The mean angle generated for the right hip by the Lindera-v2 algorithm was the closest to the reference standard. Even the value with the greatest difference from 0 (found in the neck) was acceptable. However, these values should be treated with caution because mean values can lead to biased results. Therefore, we displayed the median values in box plots. The medians of all joints compared with the reference standard ranged from a difference of 0.19° (pelvis joint) to 3.17° (right shoulder). In all joints, the IQR was within 6° and –6°, which means that 50% of the values were within this range. These acquired values provide a promising starting point upon which to base mobility assessments and 3D pose estimation. A further reason why box plots were used was to identify outliers because the RMSE used gives greater weight to large errors. Figure 3 shows that in the box-and-whisker plots, the data recording the difference between the Lindera-v2 algorithm and the reference standard had few very high outliers. In the right elbow, for example, the outliers were particularly high compared with the other joints. Since the RMSE squares the errors before averaging, the RMSE in this joint was the highest. Since large outliers can be quickly identified as such by an experienced user, the weighting of large outliers by the RMSE does not seem appropriate. Hence, the MAE might be the more appropriate measure. The sMAPE is more resistant to outliers due to defined error limits because it gives less weight to outliers than other measures that have no error limits; it was applied additionally for this reason [30]. An advantage over the mean absolute percentage error is that the sMAPE cannot be extremely large or infinite [30]. The sMAPE in our evaluation was particularly high in the right shoulder (23.33%). Possible joint “losses” could be an explanation due to bad visibility of the joints in the videos, perhaps due to the clothing of the participant or the lighting used.

The ICC agreement between the 2 measurement methods can be interpreted as excellent (according to the classification presented by Fleiss [28]). All joints had an ICC value of at least 0.951. Furthermore, the 95% confidence interval of the ICC for all joints can be classified as excellent. Our analysis of the individual videos showed why the neck had the lowest overall agreement in comparison with the other joints. In several videos, the agreement could be interpreted as fair to good. We assume that this relates to the approximations of neck positions, since these were calculated from the key point of the nose in the Lindera algorithm. By applying cross-correlation, angles estimated through the Lindera-v2 algorithm showed no temporal lag.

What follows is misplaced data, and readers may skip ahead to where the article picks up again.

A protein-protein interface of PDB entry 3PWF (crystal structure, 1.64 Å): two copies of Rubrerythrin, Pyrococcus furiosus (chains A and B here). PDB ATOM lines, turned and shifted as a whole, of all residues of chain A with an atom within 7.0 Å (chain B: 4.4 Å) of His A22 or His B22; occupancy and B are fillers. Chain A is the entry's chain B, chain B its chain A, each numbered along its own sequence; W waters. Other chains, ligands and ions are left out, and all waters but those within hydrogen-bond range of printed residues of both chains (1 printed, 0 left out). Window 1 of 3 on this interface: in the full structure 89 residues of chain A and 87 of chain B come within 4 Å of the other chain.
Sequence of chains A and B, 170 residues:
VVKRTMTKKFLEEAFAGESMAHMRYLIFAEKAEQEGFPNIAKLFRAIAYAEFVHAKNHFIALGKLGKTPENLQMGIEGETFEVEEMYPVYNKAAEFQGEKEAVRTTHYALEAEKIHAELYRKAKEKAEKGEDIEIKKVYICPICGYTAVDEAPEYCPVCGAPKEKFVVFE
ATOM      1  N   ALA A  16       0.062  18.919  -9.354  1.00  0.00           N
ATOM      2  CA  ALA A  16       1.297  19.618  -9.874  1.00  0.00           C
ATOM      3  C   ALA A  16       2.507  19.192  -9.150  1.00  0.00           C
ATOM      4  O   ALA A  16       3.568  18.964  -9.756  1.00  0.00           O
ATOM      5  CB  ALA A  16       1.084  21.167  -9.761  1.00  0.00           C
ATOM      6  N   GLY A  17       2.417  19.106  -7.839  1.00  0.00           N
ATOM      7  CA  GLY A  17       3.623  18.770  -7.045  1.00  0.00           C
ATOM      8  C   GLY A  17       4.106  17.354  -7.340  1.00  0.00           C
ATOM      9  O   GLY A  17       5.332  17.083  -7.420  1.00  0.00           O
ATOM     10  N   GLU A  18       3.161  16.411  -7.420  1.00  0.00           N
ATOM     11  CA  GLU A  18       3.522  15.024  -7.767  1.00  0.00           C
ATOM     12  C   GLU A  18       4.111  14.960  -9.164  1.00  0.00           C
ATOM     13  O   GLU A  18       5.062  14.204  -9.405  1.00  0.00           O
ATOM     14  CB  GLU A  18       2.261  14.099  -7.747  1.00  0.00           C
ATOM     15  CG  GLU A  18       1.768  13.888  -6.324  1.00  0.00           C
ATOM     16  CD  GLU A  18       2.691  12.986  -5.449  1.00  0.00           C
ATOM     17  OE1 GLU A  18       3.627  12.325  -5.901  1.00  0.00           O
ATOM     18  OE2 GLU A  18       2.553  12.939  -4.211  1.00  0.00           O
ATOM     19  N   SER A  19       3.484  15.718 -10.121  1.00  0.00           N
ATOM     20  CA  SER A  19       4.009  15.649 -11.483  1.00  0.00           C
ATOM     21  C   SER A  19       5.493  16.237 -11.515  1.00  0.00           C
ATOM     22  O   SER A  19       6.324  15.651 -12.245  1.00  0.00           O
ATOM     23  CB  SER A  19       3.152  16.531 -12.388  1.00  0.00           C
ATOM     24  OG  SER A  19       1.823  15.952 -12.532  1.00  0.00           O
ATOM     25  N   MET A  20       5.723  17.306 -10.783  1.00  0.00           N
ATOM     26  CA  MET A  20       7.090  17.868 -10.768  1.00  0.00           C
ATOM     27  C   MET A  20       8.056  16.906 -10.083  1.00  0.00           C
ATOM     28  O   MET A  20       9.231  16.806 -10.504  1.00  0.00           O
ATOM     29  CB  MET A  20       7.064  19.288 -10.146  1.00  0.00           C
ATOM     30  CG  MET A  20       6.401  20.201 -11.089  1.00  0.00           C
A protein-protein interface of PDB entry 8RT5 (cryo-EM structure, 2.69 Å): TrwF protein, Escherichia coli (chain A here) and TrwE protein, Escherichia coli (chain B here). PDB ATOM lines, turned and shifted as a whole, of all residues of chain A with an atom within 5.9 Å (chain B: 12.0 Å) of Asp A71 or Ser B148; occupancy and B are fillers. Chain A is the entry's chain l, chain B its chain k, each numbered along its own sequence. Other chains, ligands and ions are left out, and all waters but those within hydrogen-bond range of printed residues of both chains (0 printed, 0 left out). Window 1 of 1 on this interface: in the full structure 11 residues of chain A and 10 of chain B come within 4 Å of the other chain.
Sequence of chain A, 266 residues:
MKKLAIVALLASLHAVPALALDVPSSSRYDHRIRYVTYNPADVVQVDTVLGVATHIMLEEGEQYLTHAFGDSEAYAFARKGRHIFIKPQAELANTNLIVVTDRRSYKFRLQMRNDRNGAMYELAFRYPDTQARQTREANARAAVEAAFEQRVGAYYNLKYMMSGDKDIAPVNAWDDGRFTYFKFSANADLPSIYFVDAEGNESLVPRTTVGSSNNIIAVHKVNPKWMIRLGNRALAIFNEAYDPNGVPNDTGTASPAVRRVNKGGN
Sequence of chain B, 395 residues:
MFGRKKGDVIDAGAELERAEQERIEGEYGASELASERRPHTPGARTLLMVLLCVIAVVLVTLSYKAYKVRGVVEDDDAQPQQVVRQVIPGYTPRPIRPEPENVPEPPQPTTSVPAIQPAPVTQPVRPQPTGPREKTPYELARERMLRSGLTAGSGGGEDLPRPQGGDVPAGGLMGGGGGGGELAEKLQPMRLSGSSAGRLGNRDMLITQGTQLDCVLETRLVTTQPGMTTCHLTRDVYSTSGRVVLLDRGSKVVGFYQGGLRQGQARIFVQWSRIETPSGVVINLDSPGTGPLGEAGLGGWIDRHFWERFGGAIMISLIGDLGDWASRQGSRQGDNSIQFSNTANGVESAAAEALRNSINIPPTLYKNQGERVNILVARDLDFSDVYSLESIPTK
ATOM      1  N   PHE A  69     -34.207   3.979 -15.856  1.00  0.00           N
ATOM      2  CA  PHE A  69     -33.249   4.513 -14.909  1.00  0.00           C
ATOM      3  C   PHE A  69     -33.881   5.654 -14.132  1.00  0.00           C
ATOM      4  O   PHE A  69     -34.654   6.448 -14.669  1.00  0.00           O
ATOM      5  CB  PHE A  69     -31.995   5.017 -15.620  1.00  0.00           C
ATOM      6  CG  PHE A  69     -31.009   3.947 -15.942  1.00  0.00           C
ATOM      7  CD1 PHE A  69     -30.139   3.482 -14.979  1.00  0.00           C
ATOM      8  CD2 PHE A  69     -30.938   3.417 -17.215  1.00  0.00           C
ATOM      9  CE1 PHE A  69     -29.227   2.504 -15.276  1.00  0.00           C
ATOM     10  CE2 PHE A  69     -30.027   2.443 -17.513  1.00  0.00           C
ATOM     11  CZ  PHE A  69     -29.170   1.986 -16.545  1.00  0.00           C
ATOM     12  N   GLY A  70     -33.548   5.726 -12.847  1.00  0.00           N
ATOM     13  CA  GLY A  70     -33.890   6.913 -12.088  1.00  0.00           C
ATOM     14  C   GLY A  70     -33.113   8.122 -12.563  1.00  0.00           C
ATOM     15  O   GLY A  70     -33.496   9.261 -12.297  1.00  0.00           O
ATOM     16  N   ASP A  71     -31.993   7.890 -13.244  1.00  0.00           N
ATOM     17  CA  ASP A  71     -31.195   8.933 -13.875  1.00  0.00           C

Early research and reviews published in 2016 reported that the Kinect skeleton-tracking algorithm indicated poor validity and large errors with respect to most kinematic variables [7]. Clark et al [10] recommended that the Kinect system be carefully chosen for specific use cases (eg, trunk angles can be highly accurate). An extensive recent review by Poitras et al [31] on the validity and reliability of wearable sensors for joint angle estimation revealed mixed results. The results presented in this study are therefore very promising, not only because of the acceptable accuracy of the angles but also because the usability of smartphone apps (compared with the Kinect system or wearable sensors) offers major advantages. Schurr et al [32] showed a moderate to strong relationship between a 2D video camera and 3D motion capture analyses. From this point of view, 2D pose estimations are applicable in clinical practice. Even though 2D cameras offer clinicians a valuable kinematic measurement tool, the use of a smartphone would be far less complicated and would make the technology available to a wide user group.

Valid and reliable 2D joint angles are an important first step on the way to valid and reliable 3D joint angles. Therefore, in the next step, the 2D data from the evaluation will be transformed into 3D pose estimation angles using deep convolutional neural networks. A validation of the 3D joint angle accuracy of the resulting data will show whether the requirements for clinical practice are met.